By: Guest Contributor, Sherm Davis
Panajachel, Guatemala – On 3 August 2015, a cyanobacteria bloom invaded Lake Atitlan in Guatemala, the first such occurrence since 2009. An infestation of microalgae is considered a bloom when the concentration reaches 2 million parts per liter, and the tests run by the organizations mentioned below prove beyond a doubt that this is a bloom unprecedented in modern history. The question at hand is: What can we do about it?
A series of water samples taken by the Watershed Authority (AMSCLAE) in association with The University del Valle de Guatemala (Altiplano Campus) revealed that there are five major types of phytoplankton in the water, and that three of these (Dolichospermum,Limnoraphis, Microcystis) are classified as cyanobacteria.
The eutrophication (excessive richness of nutrients) of the lake is the main cause of this bloom, and if left unchecked, cyanobacteria (in this case Microcystis specifically) will cause the toxification of the lake and make it unsuitable for human use. This has already happened at neighboring Lake Amatitlán, and to lose a national treasure due to ignorance or political incompetence is unconscionable. These nutrients, of course, come in the form of waste water entering the lake untreated, as well as the inappropriate use of industrial fertilizers which then enter the water supply. Therefore, waste management and water treatment are two of the most important issues facing the 15 municipalities in the Lake Atitlán basin.
But in an underdeveloped country like Guatemala, where according to Ana Lena Katt, Director of Social Communications at AMSCLAE, there are only waste water treatment plants at 11 of the 15 pueblos in the Atitlán basin, there are both practical and political hurdles to full implementation of a comprehensive water treatment plan for Lake Atitlán.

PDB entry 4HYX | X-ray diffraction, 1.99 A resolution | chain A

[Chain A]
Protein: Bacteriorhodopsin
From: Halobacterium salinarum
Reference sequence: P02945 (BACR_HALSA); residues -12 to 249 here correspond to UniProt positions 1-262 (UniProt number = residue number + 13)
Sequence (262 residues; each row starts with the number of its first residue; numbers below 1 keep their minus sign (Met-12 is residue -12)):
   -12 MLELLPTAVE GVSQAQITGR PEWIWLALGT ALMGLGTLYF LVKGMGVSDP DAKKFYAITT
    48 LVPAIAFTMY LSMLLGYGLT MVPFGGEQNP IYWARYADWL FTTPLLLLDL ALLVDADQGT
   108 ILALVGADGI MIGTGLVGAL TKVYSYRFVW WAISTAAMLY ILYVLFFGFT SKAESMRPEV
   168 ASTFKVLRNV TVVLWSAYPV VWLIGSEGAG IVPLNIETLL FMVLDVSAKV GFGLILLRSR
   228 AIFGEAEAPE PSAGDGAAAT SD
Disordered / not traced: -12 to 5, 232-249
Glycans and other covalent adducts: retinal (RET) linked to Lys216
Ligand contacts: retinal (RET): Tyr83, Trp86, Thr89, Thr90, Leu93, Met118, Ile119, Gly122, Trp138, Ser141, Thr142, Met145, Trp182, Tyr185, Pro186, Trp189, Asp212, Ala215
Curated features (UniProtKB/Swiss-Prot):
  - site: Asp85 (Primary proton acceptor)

According to Ivan Azurdia, scientist and Executive Director of AMSCLAE, the funds have existed for seven years to upgrade the entire waste water treatment system and water supply in the Atitlán basin. “Working through the United Nations and the IDB (Inter-American Development Bank), Spain has given Guatemala a donation of US $50 million, matched with another US $50 million in the form of an IDB loan.” Within the $50 million that was given as a donation, a portion was allocated for technical assistance. “The terms of reference exist to develop the master plan,” says Azurdia. “It is ready for implementation.”
There are three organizations that must work in harmony in order for this plan to work. “The IDB signs the checks, INFOM (Instituto de Fomento Municipal, a governmental body on the national level) will provide field supervision during construction of the project, and UNOPS (United Nations Office for Project Services) then manages the project, including procurement of subcontractors, bidding, and proposals. “UNOPS was brought on board to minimize corruption,” says Azurdia. “But time is running out. For seven years and two administrations, the process had been held back by bureaucratic red tape.”
But finally, on 18 August 2015, bowing to public pressure, INFOM signed the document that will free the funds for implementation of the master plan. Now the race against time has begun. “After all these years of waiting, we have only four months to allocate the funding,” says Azurdia. “After 31 December 2015, the seven-year window for allocation of the funding will close. So although there’s still a lot of work to be done, the funds have finally been released, and we can finally do our job.”